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Nanotechnology Engineering (NE) alumni Helen Engelhardt (BASc ’24) has been named as a “Top Prospect” by The Logic.

During her studies in Nanotechnology Engineering, Engelhardt worked on reducing emissions, energy storage, scaling cutting-edge technology, and promoting recycling for a circular economy. Her impactful research has been published in multiple scientific journals, and she has also made proprietary technological advancements in mRNA vaccine manufacturing and battery recycling.

Engelhardt enjoyed a variety of co-op positions during her undergraduate degree which included SiTration a recycling start-up based at MIT and the National Research Council of Canada, Nanotechnology Research Centre as a research and development intern.

Team 12 was a big winner at this year's Capstone Symposium. Their Team took first place for the Nanotechnology Engineering Fourth-Year Poster and Prototype, and received the Norman Esch Engineering Entrepreneurship Award. Their project was titled “MedSens: Intrabody Force Sensing Advancement for Medical Probing”.

Team members William Kim, Andres Miranda, Andrei Perez, Brian Periku and Yunheng Zou were supervised by Dr. Peng Peng at the Centre of Advanced Materials Joining. The team has developed cutting-edge technology designed to enhance the safety and precision of endoscopic procedures.

Team 12’s project addresses a critical issue for surgeons performing procedures, particularly endoscopies where success hinges on the surgeon's skill. During these procedures, it is often hard for surgeons to tell how much force they are exerting on the patient’s body.

Nanotechnology Engineering Team 18 won this year’s Esch Competition with their project GeneDetek. Team members Karla Castro, Andrea Parra, Sara Thompson, and Nube Torres developed an electrochemical biosensor for genetic mutation detection.

Depression is a complex mental health condition that affects millions worldwide. For many patients, finding an effective treatment can be a daunting challenge, often complicated by adverse side effects of prescription drugs.

Capstone Team 2 had two big wins at this year’s Capstone Design Symposium. They won the Baylis Medical Award along with Team 3. They also won the UN Sustainable Development Goal Award for the Nanotechnology Engineering Program. The team’s project was titled “ A+ Blood Typing”.

This team aimed to address the increasing demand for O-negative blood for blood transfusions. The demand for O-negative blood, also known as the "universal donor" blood type, is high because it can be safely transfused to patients of any blood type in emergency situations. This is critical when there isn't enough time to determine the patient's blood type. O-negative blood use is crucial in trauma situations, where quick transfusions are necessary to save lives.

The members of Capstone Project Team 6 are very passionate about sustainability. Their project aim was to discover solutions to problems that harm the environment. The group chose to concentrate on the critical problem of microplastics in wastewater. Microplastics are not only harmful to delicate ecosystems but also pose a threat to human health, as well as land and marine life.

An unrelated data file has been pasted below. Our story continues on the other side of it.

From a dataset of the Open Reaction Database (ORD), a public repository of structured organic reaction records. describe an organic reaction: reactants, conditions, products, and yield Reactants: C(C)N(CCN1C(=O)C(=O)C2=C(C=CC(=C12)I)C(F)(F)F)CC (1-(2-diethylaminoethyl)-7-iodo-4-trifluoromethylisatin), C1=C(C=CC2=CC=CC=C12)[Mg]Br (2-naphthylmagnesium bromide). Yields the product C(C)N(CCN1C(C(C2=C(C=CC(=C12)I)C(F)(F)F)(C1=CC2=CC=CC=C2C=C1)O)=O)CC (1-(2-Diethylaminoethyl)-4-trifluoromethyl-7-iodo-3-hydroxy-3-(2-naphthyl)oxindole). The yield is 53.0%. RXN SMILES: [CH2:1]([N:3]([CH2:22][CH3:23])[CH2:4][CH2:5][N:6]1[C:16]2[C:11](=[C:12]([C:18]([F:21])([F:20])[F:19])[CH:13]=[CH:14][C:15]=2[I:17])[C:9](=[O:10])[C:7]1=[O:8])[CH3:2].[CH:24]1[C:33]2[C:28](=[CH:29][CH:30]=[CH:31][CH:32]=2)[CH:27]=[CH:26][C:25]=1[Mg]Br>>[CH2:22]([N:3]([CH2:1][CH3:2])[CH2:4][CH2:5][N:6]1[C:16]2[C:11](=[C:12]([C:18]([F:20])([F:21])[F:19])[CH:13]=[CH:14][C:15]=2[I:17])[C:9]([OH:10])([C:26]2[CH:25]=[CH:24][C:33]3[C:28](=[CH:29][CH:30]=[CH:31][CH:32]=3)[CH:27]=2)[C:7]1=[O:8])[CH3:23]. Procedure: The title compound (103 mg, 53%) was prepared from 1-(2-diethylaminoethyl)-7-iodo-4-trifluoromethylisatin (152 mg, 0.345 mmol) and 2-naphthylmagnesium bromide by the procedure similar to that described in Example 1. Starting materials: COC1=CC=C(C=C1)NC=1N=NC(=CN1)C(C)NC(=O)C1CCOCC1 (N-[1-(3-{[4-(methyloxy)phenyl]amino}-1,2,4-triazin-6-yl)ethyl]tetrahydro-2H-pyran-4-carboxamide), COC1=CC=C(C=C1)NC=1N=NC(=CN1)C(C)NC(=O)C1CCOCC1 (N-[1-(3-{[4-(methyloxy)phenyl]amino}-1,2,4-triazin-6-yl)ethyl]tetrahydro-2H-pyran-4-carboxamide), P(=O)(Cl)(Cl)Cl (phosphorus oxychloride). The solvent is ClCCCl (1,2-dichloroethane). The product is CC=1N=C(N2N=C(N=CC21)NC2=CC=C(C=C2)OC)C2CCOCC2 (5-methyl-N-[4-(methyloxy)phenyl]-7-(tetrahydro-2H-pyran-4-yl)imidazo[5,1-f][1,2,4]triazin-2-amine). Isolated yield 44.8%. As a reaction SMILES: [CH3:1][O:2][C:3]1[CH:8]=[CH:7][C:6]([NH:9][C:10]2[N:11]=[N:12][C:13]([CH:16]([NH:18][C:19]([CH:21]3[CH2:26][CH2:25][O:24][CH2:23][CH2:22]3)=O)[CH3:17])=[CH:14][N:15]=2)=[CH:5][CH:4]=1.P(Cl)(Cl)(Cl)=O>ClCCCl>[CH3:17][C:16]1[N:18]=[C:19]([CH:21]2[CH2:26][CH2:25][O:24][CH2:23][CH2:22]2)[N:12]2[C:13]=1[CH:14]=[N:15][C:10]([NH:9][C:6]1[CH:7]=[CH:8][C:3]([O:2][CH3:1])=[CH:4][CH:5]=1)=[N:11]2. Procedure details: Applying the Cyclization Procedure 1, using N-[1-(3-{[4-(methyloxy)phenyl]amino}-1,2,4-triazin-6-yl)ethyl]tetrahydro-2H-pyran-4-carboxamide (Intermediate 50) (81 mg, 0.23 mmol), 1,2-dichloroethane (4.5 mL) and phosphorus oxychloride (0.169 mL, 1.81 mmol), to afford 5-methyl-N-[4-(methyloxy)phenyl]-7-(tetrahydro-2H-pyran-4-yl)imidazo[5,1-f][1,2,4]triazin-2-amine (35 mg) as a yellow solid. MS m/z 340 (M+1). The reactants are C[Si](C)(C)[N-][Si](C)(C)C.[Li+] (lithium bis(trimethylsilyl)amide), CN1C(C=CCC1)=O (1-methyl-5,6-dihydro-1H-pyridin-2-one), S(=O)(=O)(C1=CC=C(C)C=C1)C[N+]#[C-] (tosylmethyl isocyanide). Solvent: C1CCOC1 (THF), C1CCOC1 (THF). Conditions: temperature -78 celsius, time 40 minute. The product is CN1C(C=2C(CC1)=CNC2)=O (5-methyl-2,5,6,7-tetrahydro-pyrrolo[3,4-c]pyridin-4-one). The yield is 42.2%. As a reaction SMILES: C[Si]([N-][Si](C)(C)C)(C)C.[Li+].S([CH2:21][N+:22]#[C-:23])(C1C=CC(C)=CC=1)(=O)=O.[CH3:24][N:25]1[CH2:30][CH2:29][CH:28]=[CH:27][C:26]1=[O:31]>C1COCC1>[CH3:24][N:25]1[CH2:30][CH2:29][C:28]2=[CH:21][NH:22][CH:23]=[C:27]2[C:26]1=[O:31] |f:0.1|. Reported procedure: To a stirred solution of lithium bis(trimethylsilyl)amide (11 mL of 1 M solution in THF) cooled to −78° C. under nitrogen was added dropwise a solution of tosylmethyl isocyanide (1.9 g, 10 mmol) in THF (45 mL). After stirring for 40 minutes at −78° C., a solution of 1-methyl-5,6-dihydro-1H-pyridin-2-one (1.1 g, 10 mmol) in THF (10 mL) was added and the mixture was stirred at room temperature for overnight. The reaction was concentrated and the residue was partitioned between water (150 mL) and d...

The project was called MicroSeize. Team members areRyan Ellis, Helen Engelhardt, Alex Matos, and Matthew Scarfo. They developed a scalable methodology for capturing common plastics that other methods cannot retrieve, such as polystyrene and PET microplastics, from wastewater. Most of their testing was conducted on polystyrene because it creates the smallest microplastics.

Cervical cancer is diagnosed in over 1,000 Canadian women each year, and approximately 410 women die from the disease annually. Women need to undergo regular cervical cancer screening, as early detection can significantly increase the chances of successful treatment.

However, in Ontario, women are only eligible for the Pap Test (or Pap smear) every three years. CT Murphy a Nanotechnology Engineering (NE) graduate (BASc ’23) aims to create a new testing method that allows women to screen for the human papillomavirus (HPV) that usually causes cervical cancer.

Fourth-year Nanotechnology Engineering student Alex Matos was this year’s recipient of the Janet Law-Yip Memorial Award. Winners are selected based on academic achievement combined with extracurricular involvement, particularly in student government and volunteer work.

The Nanotechnology Engineering (NE) Program held its first Design Days event on December 1st. Held in collaboration with the Engineering IDEAs Clinic, NE Design Days challenged teams of first-year students to work together, applying information learned in their first-year course NE 100, which is an introduction to nanotechnology engineering and its various applications from electronics to biology.

The challenge given to the students for this event was to design and construct a working model of a triboelectric nanogenerator (TENG) that uses the power of the wind to create electrical energy. The students were also expected to demonstrate and explain how the triboelectric scale contributes to the triboelectric nanogenerator.

First-year Nanotechnology Engineering (NE) student Aisha Siddiqui is having a banner year! Siddiqui was nationally ranked in first place in her exams. She credits her academic success to a combination of hard work and curiosity. Siddiqui visited the University of Waterloo and attended a two-week quantum school program when she was in grade 12. After that visit, she determined to study here. She chose Nanotechnology Engineering as she felt it was a discipline that is at the forefront of technological advancement.